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The goal is that for a variable that is an array of:

typedef struct {
 GLuint vertex;
 GLuint normal;
} indice_pairs_t;

, we want to find all the pairs that are unique and put them in an appropriate order of appearance with unique pair indices intact.

For example: if initial pairs are

2 3
6 7
6 7
4 5

(the 2nd and 3rd pairs are same)

then the final order will be

0 1 1 2

('2 3' was 0, first '6 7' was 1 but also the second '6 7'; '4 5' was 2 and so on)

The following code attempts to do that but final order appears to be always '0 1 2 3 4 5' and so on. If 'break;' is removed, it becomes a mess; too many increments.

// First is always unique and first in order:
unique[0] = pairs[0];
order[0] = 0;
num_unique = 1;

// Skip first, we just did it:
for (i = 1; i < num_pairs; i++) {

 // Check if what we have is already the same
 for (y = 0; y < num_unique; y++) {

  if (unique[y].vertex == pairs[i].vertex&&unique[y].normal == pairs[i].normal) {
   /* A new pair was found to be the same; put the old unique index in order;
    keep num of unique items same: */
   order[i] = y;
  } else {
   /* A new pair was unique; copy it in unique pairs and increment number
    of unique items; put in order the new number */
   unique[num_unique] = pairs[i];
   order[i] = num_unique;
   num_unique++; // it follows since it was already incremented to 1.
   break;
  }

 }

}
share|improve this question
up vote 1 down vote accepted

It's a pretty inefficient algorithm. The complexity is O(n2). You could do better, by using a sorted sequence.

What you have is obviously buggy, but the idea seems clear. For every new value (next i) it is checked, if that value is already among unique values stored so far. That's what the inner loop is for. If the match is found, order[i] = y and the next i should be checked, so you can break. If the match is not found for current y however, you need to check next y. Only after all y were checked, you know the value is unique, so the part in the else clause should be moved outside the inner loop. I think the fixed version should look like this:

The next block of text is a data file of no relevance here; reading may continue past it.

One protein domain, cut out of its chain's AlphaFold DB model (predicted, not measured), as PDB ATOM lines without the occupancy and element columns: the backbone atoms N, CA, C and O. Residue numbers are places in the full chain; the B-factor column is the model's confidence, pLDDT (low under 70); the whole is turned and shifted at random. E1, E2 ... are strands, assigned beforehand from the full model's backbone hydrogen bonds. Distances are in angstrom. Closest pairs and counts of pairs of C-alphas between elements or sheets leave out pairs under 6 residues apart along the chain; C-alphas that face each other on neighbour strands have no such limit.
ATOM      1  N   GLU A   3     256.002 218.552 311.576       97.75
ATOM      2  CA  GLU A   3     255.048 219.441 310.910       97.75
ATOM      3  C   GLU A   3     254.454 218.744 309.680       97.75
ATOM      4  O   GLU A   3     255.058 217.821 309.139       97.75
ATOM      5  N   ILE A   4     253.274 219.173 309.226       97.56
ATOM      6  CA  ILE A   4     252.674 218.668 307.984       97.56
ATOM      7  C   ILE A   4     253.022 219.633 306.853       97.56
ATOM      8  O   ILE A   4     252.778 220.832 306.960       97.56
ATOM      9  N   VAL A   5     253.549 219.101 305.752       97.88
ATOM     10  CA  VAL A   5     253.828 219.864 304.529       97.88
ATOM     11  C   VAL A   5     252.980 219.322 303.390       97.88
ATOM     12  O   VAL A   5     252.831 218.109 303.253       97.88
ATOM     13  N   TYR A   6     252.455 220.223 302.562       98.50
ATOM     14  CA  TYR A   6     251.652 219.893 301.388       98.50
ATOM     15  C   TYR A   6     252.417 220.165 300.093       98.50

unique[0] = pairs[0];
order[0] = 0;
num_unique = 1;

// Skip first, we just did it:
for (i = 1; i < num_pairs; i++) {

    // Check if what we have is already the same
    for (y = 0; y < num_unique; y++) {

        if (unique[y].vertex == pairs[i].vertex && unique[y].normal == pairs[i].normal) {
            /*  A new pair was found to be the same; put the old unique index in order;
                keep num of unique items same: */
            order[i] = y;
            break;
        }
    }
    if(y == num_unique){
    /* No match was found in the inner loop,
       so y reached num_unique. You could use a flag
       to indicate this, which might be more readable*/

        /*  A new pair was unique; copy it in unique pairs and increment number
            of unique items; put in order the new number */
        unique[num_unique] = pairs[i];
        order[i] = num_unique;
        num_unique++; // it follows since it was already incremented to 1 in the beginning.
    }
}
share|improve this answer
    
Yes, that's O(n²). The algorithm would benefit a lot from using a simple hash-table. – Nils Pipenbrinck Aug 26 '10 at 10:34

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